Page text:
Posts: 1,542
Default

Also look at the max memory the motherboard can hold, because you'll probably want to add more memory later (e.g. using consumables budget or next year's money).
maubp is offline   Reply With Quote
Old 08-25-2010, 01:26 PM   #5
kmcarr
Senior Member
 
Location: USA, Midwest

Join Date: May 2008
Posts: 1,168
Default

You say "main application" but then list three different applications, that have very different requirements. To be fair resequencing and RNA-Seq share a lot of requirements, a primary one being mapping reads to a reference. Mappers do not require a ton memory but can be sped up (in a nearly linear fashion) by adding cpus. As john mentions sequencers are going to be spitting out more reads, but if your pipeline involves mapping those reads to a reference more memory won't do you much good at all, but doubling the # of cpus sure will.

On the other hand de novo assembly is a memory pig, and most algorithms are not highly threaded, meaning additional cpus will not provide much benefit for this application.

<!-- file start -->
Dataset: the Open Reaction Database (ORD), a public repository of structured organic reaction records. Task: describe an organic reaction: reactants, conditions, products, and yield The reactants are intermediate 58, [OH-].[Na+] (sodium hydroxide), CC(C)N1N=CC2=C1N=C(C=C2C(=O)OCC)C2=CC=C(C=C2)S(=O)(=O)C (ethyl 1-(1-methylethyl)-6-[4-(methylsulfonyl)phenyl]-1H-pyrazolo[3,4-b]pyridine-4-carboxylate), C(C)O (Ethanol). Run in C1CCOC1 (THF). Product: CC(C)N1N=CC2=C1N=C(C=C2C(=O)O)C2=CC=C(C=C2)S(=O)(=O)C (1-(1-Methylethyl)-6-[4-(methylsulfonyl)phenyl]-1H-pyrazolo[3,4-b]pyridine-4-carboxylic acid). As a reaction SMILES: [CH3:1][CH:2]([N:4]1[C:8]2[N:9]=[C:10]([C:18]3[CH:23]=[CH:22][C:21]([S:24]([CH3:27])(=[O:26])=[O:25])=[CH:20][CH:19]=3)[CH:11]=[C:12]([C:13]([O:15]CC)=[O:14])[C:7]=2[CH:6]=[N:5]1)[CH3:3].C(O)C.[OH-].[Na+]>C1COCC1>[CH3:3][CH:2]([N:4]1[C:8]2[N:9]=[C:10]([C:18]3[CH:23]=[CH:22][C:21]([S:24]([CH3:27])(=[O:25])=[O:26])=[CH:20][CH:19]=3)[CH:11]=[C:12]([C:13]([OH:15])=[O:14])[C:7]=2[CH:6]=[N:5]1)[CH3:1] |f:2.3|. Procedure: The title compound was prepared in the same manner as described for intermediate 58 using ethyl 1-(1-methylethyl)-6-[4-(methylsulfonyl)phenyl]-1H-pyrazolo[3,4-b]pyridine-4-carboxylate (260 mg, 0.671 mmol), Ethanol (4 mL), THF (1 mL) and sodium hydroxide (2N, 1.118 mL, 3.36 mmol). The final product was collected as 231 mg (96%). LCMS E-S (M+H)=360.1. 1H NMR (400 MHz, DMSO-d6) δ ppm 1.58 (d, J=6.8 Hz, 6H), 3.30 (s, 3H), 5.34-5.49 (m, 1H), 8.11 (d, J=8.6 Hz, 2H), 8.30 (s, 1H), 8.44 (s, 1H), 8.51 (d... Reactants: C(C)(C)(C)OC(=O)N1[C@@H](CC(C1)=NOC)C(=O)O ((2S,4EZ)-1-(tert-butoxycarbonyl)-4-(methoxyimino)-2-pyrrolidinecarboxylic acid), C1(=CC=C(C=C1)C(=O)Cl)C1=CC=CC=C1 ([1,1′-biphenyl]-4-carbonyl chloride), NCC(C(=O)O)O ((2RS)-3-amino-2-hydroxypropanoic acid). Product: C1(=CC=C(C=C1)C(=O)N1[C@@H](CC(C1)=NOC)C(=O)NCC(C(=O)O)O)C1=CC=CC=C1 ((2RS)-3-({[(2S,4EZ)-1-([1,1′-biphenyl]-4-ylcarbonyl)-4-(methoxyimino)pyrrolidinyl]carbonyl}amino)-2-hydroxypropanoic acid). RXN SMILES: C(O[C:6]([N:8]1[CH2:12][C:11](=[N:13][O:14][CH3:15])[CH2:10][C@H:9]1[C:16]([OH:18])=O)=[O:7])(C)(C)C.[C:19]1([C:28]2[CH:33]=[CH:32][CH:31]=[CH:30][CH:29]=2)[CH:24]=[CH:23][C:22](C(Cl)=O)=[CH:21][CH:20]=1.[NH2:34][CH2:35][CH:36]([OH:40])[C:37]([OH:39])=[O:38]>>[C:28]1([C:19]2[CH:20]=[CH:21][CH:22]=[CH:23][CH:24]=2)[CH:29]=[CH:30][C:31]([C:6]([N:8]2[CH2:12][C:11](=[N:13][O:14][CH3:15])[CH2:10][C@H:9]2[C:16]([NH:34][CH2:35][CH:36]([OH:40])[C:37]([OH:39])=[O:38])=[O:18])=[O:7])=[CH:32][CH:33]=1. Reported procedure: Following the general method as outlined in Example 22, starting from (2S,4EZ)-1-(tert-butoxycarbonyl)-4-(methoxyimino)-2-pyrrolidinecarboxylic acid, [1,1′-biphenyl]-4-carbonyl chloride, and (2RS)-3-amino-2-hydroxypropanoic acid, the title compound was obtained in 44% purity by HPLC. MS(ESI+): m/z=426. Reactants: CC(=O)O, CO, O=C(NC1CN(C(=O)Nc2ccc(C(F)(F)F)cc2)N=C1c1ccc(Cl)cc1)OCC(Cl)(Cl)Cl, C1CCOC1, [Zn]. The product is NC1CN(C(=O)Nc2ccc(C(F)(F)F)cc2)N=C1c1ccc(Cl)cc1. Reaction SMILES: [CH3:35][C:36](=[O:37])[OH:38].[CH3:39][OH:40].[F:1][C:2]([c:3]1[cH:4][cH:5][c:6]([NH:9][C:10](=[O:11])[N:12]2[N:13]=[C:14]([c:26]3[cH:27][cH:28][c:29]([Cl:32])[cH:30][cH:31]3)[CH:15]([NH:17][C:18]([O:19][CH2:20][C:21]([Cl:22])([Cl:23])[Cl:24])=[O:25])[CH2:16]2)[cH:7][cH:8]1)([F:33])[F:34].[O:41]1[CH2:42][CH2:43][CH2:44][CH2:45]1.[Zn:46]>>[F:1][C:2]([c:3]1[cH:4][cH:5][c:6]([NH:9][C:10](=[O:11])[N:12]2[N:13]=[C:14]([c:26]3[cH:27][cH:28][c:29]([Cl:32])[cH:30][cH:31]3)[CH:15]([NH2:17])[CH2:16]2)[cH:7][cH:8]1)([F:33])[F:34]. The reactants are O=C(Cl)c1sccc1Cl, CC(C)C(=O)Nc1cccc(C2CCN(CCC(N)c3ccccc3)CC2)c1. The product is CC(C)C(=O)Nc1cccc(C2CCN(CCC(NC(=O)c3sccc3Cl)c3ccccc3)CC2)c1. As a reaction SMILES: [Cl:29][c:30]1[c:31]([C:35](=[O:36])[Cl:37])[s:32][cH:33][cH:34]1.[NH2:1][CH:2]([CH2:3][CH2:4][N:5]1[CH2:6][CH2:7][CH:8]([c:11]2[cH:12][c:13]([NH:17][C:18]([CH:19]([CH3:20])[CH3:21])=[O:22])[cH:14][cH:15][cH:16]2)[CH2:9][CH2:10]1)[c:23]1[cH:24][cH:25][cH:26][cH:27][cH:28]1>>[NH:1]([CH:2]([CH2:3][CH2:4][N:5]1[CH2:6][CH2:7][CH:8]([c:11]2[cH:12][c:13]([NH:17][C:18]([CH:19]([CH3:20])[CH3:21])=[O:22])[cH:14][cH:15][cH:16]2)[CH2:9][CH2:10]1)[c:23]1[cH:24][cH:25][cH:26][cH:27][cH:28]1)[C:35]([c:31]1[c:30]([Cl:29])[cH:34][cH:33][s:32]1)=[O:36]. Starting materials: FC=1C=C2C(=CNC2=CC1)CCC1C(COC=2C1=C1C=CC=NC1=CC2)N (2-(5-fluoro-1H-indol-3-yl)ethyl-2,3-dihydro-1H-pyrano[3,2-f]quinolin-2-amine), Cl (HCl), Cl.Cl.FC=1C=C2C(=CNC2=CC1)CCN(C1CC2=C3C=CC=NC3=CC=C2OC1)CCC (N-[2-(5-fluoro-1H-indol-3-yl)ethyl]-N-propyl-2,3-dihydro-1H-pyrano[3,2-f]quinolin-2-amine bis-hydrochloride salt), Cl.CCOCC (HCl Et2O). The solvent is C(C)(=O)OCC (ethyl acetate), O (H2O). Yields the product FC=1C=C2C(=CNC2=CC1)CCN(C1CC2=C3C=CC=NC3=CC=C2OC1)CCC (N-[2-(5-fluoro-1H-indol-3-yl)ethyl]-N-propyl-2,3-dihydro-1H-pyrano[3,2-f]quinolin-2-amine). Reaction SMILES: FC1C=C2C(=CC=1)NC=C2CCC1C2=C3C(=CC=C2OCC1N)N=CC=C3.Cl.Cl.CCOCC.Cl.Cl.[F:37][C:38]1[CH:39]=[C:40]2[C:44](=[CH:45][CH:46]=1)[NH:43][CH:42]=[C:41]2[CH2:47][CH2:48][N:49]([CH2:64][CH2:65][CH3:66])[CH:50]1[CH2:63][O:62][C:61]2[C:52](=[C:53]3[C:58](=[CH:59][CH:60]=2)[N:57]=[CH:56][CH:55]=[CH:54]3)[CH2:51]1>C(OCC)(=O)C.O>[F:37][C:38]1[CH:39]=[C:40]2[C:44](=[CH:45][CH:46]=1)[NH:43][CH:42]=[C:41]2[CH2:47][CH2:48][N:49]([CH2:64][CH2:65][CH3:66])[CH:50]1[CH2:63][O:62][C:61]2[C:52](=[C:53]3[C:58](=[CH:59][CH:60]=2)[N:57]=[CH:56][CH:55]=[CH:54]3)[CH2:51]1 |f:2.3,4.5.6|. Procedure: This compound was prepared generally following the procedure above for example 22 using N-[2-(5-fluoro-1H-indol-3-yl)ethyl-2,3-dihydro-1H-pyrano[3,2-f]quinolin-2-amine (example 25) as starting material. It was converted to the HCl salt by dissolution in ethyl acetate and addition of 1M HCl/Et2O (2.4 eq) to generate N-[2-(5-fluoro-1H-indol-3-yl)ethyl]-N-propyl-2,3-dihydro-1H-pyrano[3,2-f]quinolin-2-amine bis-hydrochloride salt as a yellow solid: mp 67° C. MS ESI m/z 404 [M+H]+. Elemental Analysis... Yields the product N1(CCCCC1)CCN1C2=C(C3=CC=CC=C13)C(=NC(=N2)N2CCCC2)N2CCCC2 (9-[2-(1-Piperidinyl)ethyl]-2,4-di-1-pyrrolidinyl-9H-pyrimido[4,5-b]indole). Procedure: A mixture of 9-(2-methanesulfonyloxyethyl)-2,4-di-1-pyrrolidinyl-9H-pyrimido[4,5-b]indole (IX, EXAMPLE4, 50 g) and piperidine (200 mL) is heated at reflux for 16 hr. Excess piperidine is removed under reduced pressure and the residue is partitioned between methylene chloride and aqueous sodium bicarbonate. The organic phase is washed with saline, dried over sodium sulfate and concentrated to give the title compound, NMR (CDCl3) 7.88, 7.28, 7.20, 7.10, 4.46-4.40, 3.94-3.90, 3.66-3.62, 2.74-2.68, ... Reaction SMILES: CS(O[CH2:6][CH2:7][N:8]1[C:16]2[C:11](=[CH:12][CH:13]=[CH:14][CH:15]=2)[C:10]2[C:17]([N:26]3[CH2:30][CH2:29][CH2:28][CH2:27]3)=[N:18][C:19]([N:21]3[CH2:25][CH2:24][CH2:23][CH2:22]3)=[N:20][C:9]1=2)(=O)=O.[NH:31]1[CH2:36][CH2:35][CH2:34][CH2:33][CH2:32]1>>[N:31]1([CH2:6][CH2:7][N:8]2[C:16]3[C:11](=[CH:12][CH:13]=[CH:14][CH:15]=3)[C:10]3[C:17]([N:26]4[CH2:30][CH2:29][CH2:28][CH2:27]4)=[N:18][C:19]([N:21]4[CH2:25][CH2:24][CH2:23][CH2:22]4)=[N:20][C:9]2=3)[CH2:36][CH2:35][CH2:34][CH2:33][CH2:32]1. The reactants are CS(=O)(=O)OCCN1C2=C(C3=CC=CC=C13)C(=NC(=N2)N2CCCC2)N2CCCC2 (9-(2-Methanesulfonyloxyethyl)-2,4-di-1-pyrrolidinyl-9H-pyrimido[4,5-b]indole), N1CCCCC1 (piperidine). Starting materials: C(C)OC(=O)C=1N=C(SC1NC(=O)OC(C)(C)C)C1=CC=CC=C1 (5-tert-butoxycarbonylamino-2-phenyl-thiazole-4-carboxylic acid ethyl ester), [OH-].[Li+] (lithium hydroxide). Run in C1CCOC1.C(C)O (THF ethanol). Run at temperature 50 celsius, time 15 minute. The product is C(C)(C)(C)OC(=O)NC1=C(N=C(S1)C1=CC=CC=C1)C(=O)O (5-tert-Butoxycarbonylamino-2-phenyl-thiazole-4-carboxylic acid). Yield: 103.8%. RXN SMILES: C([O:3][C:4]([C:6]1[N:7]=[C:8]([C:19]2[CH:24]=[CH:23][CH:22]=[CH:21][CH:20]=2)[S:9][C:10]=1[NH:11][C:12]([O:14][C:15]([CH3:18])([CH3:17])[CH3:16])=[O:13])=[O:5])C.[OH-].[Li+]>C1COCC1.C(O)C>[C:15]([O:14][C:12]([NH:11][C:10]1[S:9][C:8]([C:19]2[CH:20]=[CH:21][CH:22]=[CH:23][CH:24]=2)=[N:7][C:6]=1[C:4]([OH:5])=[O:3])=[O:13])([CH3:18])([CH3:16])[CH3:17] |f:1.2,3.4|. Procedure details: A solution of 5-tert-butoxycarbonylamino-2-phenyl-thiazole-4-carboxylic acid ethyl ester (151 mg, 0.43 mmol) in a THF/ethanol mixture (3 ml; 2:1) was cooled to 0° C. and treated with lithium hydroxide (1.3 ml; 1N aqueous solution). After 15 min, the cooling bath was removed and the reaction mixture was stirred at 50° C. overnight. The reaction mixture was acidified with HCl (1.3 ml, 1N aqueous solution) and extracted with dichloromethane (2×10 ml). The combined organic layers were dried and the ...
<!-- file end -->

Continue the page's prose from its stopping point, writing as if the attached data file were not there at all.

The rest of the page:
You really need to define your requirements better. What specific programs do you think you'll be using? What are their resource requirements to perform projects sized similarly to yours?
kmcarr is offline   Reply With Quote
Old 08-25-2010, 01:31 PM   #6
DZhang
Senior Member
 
Location: East Coast, US

Join Date: Jun 2010
Posts: 177
Default

Thank you all for great suggestions and comments. Ideally I should bulid two machines - one is for de novo and the other for mapping. Due to the limited budget, I will choose somewhere in between. it is a great suggestion to choose a mainboard with upgrade potential!
DZhang is offline   Reply With Quote
Old 08-25-2010, 02:15 PM   #7
drio
Senior Member
 
Location: 4117'49"N / 24'42"E

Join Date: Oct 2008
Posts: 323
Default

I'd also suggest adding a SDD drive to use as a scratch. Then you need cheap 1T drives
to store your data (SATA-II 7k2 should be fine).